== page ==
I've been approached to place my land into a biodiversity offsetting scheme. Should I?
I've been involved with biodiversity and habitat offsetting since early 2018, designing schemes, ecological surveys, drawing up management plans, costing projects, and on the ground delivery. Should you get involved?
Well, it depends on your specific situation. Net gain will be a legal requirement for house builders and development, developers later this year with a requirement to deliver, or pay to deliver, an uplift in biodiversity of 10% over land loss to development. There are many schemes available all running slightly differently, though as rollout and extension continue this should standardise, to an extent. You will be effectively losing control of your land placed into offsetting for a minimum of 30 years so if you don't get it right from the start, you may regret it. In my experience, the initial payment to create habitat, such as tree planting or meadow creation has been reasonable, but the ‘management’ payment for the next 30 years hasn't been sufficient to make it worthwhile, especially when considering the inflationary value of the pound over that period.
Habitat type also seems to be skewed towards wildflower meadow creation as that provides the greatest uplift in biodiversity units bracket (BU) in the shortest timeframe. The BU uplift will also depend on the existing habitat quality, so the poorer the land for biodiversity is, the better. Arable fields conventionally farmed in short rotations are likely to offer the highest uplift as they will tend to be most biodiversity poor.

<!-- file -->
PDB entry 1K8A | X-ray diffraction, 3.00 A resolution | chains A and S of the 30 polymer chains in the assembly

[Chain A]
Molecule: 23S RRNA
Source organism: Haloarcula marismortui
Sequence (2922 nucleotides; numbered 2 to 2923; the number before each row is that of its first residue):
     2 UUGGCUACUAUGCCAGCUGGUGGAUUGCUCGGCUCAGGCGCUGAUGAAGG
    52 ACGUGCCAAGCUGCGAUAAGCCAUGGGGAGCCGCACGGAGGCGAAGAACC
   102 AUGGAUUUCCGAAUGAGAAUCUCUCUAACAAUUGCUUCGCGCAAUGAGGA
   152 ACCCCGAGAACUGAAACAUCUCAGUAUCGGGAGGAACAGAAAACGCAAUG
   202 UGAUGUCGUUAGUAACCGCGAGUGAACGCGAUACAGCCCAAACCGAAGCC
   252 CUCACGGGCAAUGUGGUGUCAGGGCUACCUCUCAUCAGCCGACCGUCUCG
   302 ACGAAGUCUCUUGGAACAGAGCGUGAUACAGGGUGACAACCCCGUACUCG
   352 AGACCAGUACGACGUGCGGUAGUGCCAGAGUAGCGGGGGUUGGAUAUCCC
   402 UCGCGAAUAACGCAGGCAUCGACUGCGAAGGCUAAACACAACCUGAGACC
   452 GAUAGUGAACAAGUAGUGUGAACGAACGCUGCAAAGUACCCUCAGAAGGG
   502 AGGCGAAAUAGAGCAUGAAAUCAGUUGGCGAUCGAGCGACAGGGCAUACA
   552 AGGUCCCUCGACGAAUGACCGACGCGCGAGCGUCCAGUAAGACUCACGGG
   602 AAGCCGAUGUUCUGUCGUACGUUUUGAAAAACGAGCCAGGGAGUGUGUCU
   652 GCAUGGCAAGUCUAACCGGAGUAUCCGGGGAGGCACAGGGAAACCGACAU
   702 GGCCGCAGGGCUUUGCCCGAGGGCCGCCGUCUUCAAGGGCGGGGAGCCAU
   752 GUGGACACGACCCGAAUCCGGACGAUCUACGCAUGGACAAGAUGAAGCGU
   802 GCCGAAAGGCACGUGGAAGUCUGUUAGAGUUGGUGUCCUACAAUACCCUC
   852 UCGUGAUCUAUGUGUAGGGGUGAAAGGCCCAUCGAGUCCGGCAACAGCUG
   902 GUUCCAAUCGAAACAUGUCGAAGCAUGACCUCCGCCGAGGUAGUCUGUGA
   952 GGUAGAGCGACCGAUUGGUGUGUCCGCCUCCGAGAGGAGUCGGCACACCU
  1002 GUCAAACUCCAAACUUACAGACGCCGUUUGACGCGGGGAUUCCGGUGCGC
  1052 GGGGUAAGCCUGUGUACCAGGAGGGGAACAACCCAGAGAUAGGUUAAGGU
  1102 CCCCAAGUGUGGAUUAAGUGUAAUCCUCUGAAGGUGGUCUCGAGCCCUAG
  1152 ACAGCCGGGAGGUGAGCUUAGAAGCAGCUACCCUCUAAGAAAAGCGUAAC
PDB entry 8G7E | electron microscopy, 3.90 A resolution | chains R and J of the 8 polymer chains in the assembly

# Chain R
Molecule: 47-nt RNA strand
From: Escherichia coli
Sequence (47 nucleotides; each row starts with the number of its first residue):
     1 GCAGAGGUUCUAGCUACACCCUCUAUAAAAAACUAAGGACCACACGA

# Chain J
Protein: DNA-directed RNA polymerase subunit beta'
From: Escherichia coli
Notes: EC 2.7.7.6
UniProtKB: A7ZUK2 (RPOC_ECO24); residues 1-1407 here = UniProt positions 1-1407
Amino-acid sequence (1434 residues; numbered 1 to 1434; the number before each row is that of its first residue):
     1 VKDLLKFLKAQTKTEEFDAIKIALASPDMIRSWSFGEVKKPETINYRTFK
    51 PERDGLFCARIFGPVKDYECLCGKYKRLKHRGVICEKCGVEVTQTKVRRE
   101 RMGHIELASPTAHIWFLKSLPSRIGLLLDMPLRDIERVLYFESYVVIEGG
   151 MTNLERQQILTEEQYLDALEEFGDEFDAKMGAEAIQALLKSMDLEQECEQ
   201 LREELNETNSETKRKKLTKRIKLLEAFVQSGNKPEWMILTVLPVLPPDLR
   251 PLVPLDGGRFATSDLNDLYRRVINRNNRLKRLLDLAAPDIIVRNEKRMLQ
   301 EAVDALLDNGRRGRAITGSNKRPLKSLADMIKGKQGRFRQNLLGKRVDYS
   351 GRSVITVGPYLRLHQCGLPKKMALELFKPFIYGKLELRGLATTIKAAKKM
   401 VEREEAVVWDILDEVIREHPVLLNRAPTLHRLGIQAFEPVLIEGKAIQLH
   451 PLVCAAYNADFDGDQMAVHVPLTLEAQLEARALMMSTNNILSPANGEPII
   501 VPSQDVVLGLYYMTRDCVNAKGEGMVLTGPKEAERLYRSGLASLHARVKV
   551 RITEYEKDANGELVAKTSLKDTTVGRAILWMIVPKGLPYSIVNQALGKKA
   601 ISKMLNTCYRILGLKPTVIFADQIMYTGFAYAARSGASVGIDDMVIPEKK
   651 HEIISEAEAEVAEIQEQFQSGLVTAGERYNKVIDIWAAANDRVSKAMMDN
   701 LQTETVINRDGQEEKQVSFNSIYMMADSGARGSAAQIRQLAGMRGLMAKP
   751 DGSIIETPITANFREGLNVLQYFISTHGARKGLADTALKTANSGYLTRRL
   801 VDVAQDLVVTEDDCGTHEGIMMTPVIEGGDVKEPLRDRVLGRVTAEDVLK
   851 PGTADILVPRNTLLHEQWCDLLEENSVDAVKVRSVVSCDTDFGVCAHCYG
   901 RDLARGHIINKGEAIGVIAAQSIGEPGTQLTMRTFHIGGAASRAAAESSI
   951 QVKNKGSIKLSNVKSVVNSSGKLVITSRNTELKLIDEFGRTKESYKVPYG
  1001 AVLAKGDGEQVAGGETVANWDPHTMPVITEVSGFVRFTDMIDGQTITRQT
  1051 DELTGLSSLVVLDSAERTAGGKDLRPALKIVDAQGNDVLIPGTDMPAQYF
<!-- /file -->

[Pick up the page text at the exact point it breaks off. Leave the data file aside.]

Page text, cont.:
The highest uplift in BU delivery comes from Bramble scrub, which even with the highest ‘rose-tint factor’ applied to the glasses, will never look pretty, so careful placement of options is likely to be critical.
Other simpler schemes are available. I work closely with an organisation creating habitat for great crested newts, where the habitat is created at no cost to the landowner and an annual payment for land taken out of production is paid on an agreement, renewable every five years.
The inheritance tax implications for land taken out of farming on these long-term agreements aren't particularly clear, so take independent advice.
In my experience net gain can work well for small areas of larger farms and estates, especially when using fields on the urban fringe, but tread cautiously if considering larger proportions of your holding. Things are changing and offers are being improved all the time, but I think a portfolio of ‘alternative’ income streams will work better for most landowners with less risk than placing all your eggs in one basket, no matter how attractive the offer may be.